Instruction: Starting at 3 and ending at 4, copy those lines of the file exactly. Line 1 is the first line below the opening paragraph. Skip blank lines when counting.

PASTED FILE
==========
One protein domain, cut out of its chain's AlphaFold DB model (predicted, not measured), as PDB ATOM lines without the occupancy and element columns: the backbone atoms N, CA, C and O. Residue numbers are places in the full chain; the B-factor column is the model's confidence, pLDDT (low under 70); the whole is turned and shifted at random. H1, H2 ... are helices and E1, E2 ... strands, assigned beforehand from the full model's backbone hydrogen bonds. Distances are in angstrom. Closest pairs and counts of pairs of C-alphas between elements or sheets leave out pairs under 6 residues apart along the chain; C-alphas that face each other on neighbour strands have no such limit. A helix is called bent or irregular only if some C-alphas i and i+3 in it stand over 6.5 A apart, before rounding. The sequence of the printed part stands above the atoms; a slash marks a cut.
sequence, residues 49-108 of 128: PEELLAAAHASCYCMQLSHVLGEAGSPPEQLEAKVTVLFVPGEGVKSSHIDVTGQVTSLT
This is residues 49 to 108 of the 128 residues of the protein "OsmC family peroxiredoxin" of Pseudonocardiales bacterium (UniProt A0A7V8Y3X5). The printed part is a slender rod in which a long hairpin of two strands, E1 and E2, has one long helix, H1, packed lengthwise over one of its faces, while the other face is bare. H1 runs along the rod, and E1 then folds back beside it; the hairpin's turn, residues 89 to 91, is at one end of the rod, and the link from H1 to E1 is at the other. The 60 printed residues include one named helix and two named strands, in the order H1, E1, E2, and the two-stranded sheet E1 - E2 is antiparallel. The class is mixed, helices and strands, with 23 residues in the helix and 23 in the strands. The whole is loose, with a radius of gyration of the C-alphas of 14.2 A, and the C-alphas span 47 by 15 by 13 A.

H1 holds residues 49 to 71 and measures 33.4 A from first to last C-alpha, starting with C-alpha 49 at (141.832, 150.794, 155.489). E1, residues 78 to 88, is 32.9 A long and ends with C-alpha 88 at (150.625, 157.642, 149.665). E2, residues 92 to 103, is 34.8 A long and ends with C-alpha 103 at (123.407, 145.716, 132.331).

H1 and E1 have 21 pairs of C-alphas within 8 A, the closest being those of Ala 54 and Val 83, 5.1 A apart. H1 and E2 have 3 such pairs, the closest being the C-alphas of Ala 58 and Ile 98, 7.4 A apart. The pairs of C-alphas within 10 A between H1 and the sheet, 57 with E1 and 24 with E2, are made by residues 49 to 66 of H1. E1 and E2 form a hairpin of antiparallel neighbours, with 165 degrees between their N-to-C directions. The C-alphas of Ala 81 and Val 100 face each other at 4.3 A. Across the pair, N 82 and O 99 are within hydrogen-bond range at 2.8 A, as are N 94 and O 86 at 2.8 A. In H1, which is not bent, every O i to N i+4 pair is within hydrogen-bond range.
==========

H1 holds residues 49 to 71 and measures 33.4 A from first to last C-alpha, starting with C-alpha 49 at (141.832, 150.794, 155.489). E1, residues 78 to 88, is 32.9 A long and ends with C-alpha 88 at (150.625, 157.642, 149.665). E2, residues 92 to 103, is 34.8 A long and ends with C-alpha 103 at (123.407, 145.716, 132.331).

H1 and E1 have 21 pairs of C-alphas within 8 A, the closest being those of Ala 54 and Val 83, 5.1 A apart. H1 and E2 have 3 such pairs, the closest being the C-alphas of Ala 58 and Ile 98, 7.4 A apart. The pairs of C-alphas within 10 A between H1 and the sheet, 57 with E1 and 24 with E2, are made by residues 49 to 66 of H1. E1 and E2 form a hairpin of antiparallel neighbours, with 165 degrees between their N-to-C directions. The C-alphas of Ala 81 and Val 100 face each other at 4.3 A. Across the pair, N 82 and O 99 are within hydrogen-bond range at 2.8 A, as are N 94 and O 86 at 2.8 A. In H1, which is not bent, every O i to N i+4 pair is within hydrogen-bond range.